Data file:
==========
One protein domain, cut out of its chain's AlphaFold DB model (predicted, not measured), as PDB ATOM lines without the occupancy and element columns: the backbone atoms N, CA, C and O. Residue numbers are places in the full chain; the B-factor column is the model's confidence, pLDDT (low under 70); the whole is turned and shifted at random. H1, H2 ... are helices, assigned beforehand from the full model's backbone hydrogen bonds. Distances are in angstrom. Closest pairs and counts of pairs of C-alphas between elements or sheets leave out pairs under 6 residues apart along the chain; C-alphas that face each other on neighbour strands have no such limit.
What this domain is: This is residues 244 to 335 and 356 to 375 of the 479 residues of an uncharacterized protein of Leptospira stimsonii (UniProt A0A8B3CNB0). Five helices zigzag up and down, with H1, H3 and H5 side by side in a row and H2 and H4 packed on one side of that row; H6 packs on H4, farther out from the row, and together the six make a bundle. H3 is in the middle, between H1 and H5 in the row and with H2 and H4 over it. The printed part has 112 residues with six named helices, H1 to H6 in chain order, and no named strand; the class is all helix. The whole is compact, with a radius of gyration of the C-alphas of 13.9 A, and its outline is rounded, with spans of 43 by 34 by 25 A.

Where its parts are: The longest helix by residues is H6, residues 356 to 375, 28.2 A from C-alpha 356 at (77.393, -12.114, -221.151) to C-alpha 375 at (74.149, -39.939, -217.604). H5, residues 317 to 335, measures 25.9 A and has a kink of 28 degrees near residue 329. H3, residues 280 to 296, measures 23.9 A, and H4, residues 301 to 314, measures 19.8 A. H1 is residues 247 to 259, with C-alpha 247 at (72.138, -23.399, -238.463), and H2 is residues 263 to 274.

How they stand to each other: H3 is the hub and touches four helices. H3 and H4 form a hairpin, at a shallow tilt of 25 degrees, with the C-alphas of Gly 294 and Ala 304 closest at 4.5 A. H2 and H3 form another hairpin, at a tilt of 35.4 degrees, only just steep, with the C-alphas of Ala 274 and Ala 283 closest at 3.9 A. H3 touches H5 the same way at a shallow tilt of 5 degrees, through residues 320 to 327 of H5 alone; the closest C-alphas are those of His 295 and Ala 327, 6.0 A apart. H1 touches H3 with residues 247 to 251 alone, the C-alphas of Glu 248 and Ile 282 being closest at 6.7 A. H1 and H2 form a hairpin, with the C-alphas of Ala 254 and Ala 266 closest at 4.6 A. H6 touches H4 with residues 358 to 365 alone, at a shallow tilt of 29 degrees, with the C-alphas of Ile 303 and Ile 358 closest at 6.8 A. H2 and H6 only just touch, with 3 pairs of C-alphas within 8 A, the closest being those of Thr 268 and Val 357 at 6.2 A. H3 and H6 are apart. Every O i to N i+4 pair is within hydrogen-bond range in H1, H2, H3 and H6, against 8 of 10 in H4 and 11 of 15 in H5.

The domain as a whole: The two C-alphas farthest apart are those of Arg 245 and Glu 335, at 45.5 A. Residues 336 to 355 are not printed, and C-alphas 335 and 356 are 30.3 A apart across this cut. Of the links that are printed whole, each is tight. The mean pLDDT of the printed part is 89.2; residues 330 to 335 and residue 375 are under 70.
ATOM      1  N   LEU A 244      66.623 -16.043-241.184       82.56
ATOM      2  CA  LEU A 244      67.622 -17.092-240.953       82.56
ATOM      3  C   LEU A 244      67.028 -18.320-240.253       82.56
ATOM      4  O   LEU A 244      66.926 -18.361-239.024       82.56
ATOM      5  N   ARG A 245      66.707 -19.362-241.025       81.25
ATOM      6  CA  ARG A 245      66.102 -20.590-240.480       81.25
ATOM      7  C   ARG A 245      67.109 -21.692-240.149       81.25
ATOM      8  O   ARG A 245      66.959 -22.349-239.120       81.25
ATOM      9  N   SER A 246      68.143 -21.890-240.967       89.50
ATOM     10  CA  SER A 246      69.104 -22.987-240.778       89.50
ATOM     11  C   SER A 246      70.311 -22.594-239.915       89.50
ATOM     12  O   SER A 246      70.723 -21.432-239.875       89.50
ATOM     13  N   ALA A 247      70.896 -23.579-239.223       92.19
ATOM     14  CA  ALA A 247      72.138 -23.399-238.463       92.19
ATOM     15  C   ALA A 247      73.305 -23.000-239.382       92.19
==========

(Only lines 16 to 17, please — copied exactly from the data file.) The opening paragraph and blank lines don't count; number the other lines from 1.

ATOM     12  O   SER A 246      70.723 -21.432-239.875       89.50
ATOM     13  N   ALA A 247      70.896 -23.579-239.223       92.19